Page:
So, wait, is it Ho Chi Minh City or Saigon? The answer, a little unsatisfyingly, is both. Obviously this is a political story, with Saigon being the capital of South Vietnam until its fall in 1975 and the reunification of the country. At that point Saigon was merged with the surrounding area and became Ho Chi Minh City for official purposes, but the name Saigon is far more commonly used around the actual city itself, including the railway station and all of the businesses. It’s also very unwieldy to say ‘Ho Chi Minh City’ out loud, plus there is a convention that the central part is still Saigon. So take your pick.
Whatever you call it, I think it’s undeniably less charming than Hanoi. The streets are wider, making the traffic that much more intense if you want to cross a road, and it’s very much the country’s commercial centre rather than the quieter, more government-focused capital up north. I will give it to them that bánh mì – their flagship street food – is considerably more appetising than phở. And that our hostel provided one free beer every night during happy hour – a good way to ready ourselves before heading out into the jungle of motorbikes for dinner.
The only bona fide tourist attraction we visited in the city itself was the Independence Palace, former home to the President of South Vietnam. The explanatory text around the building was on the better side of the museums we have seen here, and relatively neutral and descriptive in its tone. Touring the rooms downstairs did feel a bit like scouting a potential conference venue, and I half-expected someone to appear to compare different seating arrangements. In the basement lies the presidential bunker, replete with lots of war maps on the walls, ancient communication technology and dark corridors from one of the N64 Goldeneye levels.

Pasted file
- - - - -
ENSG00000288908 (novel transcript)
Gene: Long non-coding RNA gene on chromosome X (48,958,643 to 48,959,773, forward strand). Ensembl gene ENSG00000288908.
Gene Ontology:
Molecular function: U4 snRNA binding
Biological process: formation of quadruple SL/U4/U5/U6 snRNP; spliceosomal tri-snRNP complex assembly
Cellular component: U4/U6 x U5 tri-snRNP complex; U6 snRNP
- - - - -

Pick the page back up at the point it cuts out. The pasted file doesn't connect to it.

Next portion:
The number one thing to do here is to visit the Củ Chi tunnels, a giant underground network which lie a couple of hours’ drive outside the city and were a significant operational base for the Viet Cong during the Vietnam War. I was a little nervous about seeing these, as I had read that they have become touristy to the point of being distasteful to the memory of a war in which millions of people died not so long ago. There are two sites available for visits: Ben Dinh, which is closer, and Ben Duoc. To ease my fears about the trip we booked a small tour group to Ben Duoc on the basis that it is “less touristy”. I was a bit sceptical that this could really be true given that the advice to choose Ben Duoc is repeated all over the Internet, but in actual fact the blogs had it right this time and the site is still relatively quiet, uncrowded and respectful.